The Principles of Beauty

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Bell and Daldy, 1857 - Aesthetics - 72 pages
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Page 2 - She then thought .of that expression — it is a pleasant thing for the eyes to behold the sun — which words then seemed to her to be very applicable to Jesus Christ.
Page 49 - It is the province of association to impart to one thing the agreeable or the disagreeable effect of another ; but association can never account for the origin of a class of pleasures different in kind from all the others we know. If there was nothing originally and intrinsically pleasing or beautiful, the associating principle would have no materials on which it could operate."* This remark, if it be true, appears to be decisive on the subject before us.
Page 9 - In fine, I am inclined to believe some general laws of the Creator prevailed with respect to the agreeable or unpleasing affections of all our senses ; at least the supposition does not derogate from the wisdom or power of God, and seems highly consonant to the macrocosm in general.
Page 68 - That shall never be our care Which is neither good nor fair " — Such were the words your lips immortal sang.
Page 36 - ... I then, by means of another prism, directed the blue spot to the same part of the second screen on which the red appeared, where they united, and produced a violet as pure and intense as that upon the spectrum. I did the same with the blue and yellow, and produced the prismatic green ; as also with the red and yellow, and orange was the result. I tried, in the same manner, to mix a simple with what I thought a compound colour, but they did not unite; for no sooner was the red spot thrown upon...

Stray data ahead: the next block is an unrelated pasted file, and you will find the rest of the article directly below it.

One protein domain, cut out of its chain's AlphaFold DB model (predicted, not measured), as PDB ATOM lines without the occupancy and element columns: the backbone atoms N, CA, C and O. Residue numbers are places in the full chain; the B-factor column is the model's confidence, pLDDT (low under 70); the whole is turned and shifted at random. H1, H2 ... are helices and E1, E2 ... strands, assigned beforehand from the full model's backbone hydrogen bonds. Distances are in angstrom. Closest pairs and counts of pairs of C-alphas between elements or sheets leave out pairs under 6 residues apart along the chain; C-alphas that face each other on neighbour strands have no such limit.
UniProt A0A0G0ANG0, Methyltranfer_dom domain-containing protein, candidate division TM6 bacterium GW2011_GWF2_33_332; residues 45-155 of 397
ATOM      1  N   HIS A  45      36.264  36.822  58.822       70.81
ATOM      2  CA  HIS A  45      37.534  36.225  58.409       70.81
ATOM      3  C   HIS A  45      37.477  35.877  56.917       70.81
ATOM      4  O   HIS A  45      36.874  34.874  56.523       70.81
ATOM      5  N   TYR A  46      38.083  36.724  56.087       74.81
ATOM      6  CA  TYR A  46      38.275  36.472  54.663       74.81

Page 71 - To which is prefixed a System of ^Esthetic Proportion. Applicable to Architecture and the other Formative Arts.
Page 71 - THE SCIENCE OF THOSE PROPORTIONS BY WHICH THE HUMAN HEAD AND COUNTENANCE, as represented in ancient Greek Art, are distinguished from those of ordinary Nature.
Page 36 - I tried the experiment with two spectrnms, the one behind, and, of course, a little above the other, and passed a spot of each colour successively over the spectrum which was farthest from the window, and the same result occurred. It therefore appeared to me that these three colours had an affinity to one another that did not exist in the others, and that they could not be the same in every respect, except colonr and refrangibility, as had hitherto been taught.
Page 17 - ... which should be familiar to all who profess the science of architecture. Symmetry results from proportion, which, in -the Greek language, is termed analogy. Proportion is the commensuration of the various constituent parts with the whole ; in the existence of which, symmetry is found to consist; for no building can possess the attributes of composition in which symmetry and proportion are disregarded, nor unless there exists that perfect conformation of parts which may be observed in a well-formed...
Page 4 - The pleasure derived from similarity enters largely into the beauty of symmetry. This side is like that. This curve corresponds to that. And it is like with a difference ; the difference being in place or material (idem in olio).

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